WHAT IS PLANNING PERMISSION?
The town planning system in England controls and regulates development. It does this by requiring that any new development proceeds only if and after planning permission has been granted.
formal permission from a local authority for the erection or alteration of buildings or similar development
You may need planning permission if you want to build something, make changes to an existing building or change the use of a building or land.
Applying for planning permission
To apply for planning permission, you need to make a submission to your local council. This can be done electronically online or in hard copy. Depending on the project, forms, plans and supporting documents will be needed.
If your project needs planning permission and you undertake the work without permission, you can be served with an ‘enforcement notice’ ordering you to stop and potentially undo all the changes you have made at your cost.
It is a criminal offence to ignore an enforcement notice, but you can appeal against it. Appeals can also be made against a decision of your local council if a planning application is refused.
When planning permission is not needed
Some building works do not need planning permission, thanks to ‘permitted development rights‘.
Building works that may benefit from permitted development rights include:
- many types of householder works e.g. extensions, outbuildings, walls, fences, gates etc
- some industrial premises and warehouses
- some forms of agricultural development
- some outdoor signs and adverts
- demolition – but before you begin you must get prior approval from your local council
THE PLANNING SYSTEM IN ENGLAND
Links shown in red on this page will take you to our more detailed guides.
The planning system in England is made up (broadly) of two key functions at the local level:
- Development Management and Control: where a local authority receives, processes, and determines planning applications (i.e. grants or refuses planning permission) and carries out related tasks such as enforcement (i.e. taking action to control unauthorised development);
- Planning Policy / Plan-making: where a local authority prepares a Local Plan setting out policies and allocating sites to guide new development. Parish or town councils or neighbourhood forums prepare Neighbourhood Plans. A strategic authority or group of authorities prepares Spatial Development Strategies or Joint Strategic Plans.
THE NEED FOR PLANNING PERMISSION AND A PLANNING APPLICATION
When a person or organisation wants to undertake a ‘development’ – e.g. constructing a building or changing the use of a building or land, planning permission is required, and other consents may also be needed (e.g. Listed Building Consent for works affecting the fabric of a listed building).
The first thing to do if you have a project in mind is to establish whether planning permission is required by confirming whether the works or proposed change of use amount to ‘development’ for the purposes of planning.
The next step is to then determine whether a planning application is needed.
1. Does the project fall within the definition of ‘development’?
2. If yes, is a planning application needed or is it ‘permitted development‘?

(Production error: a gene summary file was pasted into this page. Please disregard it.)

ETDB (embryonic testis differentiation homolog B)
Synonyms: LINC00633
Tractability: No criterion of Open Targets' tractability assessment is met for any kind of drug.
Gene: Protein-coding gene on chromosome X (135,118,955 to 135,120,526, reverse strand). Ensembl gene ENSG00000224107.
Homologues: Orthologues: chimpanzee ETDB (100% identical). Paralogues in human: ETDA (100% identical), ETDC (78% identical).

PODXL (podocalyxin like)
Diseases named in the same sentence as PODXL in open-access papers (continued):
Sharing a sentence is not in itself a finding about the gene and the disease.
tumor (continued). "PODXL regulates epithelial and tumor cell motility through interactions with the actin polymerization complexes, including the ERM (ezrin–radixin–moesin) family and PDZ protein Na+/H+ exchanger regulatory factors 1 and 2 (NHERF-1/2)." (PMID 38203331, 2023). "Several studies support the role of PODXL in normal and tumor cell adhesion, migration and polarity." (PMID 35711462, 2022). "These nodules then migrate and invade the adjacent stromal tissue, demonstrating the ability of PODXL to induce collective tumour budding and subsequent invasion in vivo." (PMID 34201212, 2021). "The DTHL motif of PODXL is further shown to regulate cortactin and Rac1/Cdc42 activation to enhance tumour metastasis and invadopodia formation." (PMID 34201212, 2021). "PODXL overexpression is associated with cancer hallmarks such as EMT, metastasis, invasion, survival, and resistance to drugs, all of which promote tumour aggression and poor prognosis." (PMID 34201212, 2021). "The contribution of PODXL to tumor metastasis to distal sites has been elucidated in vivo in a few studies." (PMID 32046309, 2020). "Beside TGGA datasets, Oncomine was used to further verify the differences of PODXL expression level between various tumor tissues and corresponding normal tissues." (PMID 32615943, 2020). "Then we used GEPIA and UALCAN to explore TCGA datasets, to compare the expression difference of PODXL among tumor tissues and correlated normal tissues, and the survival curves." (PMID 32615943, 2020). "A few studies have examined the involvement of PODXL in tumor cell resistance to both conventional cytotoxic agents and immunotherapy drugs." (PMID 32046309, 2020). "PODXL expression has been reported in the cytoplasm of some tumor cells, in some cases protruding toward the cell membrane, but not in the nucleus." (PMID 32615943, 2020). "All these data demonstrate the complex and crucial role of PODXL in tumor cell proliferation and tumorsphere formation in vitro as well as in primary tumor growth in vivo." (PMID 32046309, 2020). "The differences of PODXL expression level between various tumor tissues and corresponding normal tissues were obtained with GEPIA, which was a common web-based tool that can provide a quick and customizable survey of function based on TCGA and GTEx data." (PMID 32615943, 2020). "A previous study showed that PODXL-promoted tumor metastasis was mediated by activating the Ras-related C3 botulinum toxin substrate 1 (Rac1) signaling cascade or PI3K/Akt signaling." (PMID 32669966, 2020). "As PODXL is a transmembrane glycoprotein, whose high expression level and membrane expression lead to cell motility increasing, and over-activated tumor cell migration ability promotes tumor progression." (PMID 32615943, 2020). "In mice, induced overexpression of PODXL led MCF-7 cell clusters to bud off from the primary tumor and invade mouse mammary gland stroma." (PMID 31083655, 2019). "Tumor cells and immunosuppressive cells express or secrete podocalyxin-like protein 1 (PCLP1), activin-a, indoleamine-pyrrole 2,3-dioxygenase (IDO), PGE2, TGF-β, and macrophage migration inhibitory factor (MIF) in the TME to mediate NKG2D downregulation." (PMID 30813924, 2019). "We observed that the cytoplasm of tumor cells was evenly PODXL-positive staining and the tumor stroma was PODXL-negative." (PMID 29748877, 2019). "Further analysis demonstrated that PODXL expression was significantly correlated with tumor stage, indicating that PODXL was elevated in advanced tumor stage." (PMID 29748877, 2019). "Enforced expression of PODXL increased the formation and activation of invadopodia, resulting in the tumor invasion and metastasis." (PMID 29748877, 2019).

DEFINITION OF DEVELOPMENT
For the purposes of planning, development is defined as the “carrying out of building, engineering, mining or other operations in, on, over or under the land or the making of any material change in the use of any buildings or other land”
The full definition is set out in Section 55 of the Town and Country Planning Act 1990 (as amended). See our article on the definition of development for more details.
PERMITTED DEVELOPMENT RIGHTS
Some forms of development are automatically granted approval by virtue of being ‘Permitted Development’. For all other types of development, if it proceeds without permission, it will be unlawful and may be at risk of enforcement action.
Depending on the type of development you wish to carry out, you may need prior approval from the local authority even under PD rights, and you will also need to abide by all other non-planning legislation and requirements as applicable – e.g. building regulations.
In places such as Conservation Areas, or National Parks, permitted development rights are restricted.
If development is not exempted by permitted development rights or an LDO, a planning application will need to be made to the Local Planning Authority.
Our planning application pages explain the process and what to consider when preparing a planning application and a guide to getting planning permission from your local authority.
It is the responsibility of those undertaking development to determine whether planning permission is required. The general advice is to always discuss proposals with the Local Planning Authority or a qualified, professional planning consultant before starting work.
An application for a Certificate of Lawfulness may be relevant if legal confirmation as to whether or not a development will be (or is) lawful is required.
Planning permission is either granted or refused following the submission of a planning application to a Local Planning Authority taking account of planning policy and any other material considerations.
See the links below and in our menus at the top of this page for more information about planning applications, the decision making process, how to object to an application or how to appeal a decision. We have an extensive library of articles that explains the whole process.
If you have any queries, do contact us.
TownPlanning.info has an extensive catalogue of articles and guides which help explain the town planning system in England.
See below for links to some of our most popular pages or use the search function and menus at the top of the page.